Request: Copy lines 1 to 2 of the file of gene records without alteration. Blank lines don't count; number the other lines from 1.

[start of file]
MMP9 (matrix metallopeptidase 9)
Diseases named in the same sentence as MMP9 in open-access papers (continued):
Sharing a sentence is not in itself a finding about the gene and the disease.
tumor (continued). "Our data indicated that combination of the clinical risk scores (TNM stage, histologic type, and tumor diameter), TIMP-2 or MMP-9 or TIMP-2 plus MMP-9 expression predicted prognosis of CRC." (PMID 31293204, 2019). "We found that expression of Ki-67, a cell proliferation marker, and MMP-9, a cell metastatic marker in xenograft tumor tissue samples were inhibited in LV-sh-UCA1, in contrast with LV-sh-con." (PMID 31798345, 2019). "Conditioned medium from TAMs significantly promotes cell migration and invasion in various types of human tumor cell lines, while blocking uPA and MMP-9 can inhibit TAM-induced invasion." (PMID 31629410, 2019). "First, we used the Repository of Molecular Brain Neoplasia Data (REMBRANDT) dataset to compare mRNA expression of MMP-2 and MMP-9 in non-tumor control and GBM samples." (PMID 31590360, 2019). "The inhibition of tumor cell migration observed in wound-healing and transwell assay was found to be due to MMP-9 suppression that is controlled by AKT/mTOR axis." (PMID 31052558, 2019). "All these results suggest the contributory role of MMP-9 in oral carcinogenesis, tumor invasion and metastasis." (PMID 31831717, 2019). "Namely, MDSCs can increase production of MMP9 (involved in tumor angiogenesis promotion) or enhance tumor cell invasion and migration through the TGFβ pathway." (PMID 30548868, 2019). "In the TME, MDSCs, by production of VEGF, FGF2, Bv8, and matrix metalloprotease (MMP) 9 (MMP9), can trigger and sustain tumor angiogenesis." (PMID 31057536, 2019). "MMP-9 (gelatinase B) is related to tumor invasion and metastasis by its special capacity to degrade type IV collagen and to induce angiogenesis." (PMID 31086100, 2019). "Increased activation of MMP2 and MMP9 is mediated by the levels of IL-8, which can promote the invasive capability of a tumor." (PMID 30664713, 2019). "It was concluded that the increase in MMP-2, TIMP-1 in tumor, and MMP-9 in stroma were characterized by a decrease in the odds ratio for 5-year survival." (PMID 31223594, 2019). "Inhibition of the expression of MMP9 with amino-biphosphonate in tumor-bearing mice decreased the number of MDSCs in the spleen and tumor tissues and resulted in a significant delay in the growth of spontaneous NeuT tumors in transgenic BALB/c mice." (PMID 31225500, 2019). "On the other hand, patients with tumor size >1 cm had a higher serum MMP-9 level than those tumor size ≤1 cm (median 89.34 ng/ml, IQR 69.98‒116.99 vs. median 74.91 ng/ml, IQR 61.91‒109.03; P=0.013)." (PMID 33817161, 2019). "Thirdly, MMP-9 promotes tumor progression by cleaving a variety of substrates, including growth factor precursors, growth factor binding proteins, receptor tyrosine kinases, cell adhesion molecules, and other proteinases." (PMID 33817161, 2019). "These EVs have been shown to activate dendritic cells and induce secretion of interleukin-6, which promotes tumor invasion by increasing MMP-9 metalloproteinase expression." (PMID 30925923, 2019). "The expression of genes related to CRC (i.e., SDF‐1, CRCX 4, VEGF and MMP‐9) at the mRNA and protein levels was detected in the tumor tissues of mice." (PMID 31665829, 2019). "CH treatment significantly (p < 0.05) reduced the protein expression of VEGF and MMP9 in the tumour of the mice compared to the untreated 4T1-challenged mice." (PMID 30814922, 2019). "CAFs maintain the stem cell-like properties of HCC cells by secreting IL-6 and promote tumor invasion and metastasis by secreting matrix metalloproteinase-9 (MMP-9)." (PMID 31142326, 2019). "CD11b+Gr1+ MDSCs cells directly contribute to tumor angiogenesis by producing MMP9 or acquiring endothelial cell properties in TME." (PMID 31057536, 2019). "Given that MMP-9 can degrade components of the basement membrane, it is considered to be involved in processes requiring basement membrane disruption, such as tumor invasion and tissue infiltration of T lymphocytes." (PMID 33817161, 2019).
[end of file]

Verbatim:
MMP9 (matrix metallopeptidase 9)
Diseases named in the same sentence as MMP9 in open-access papers (continued):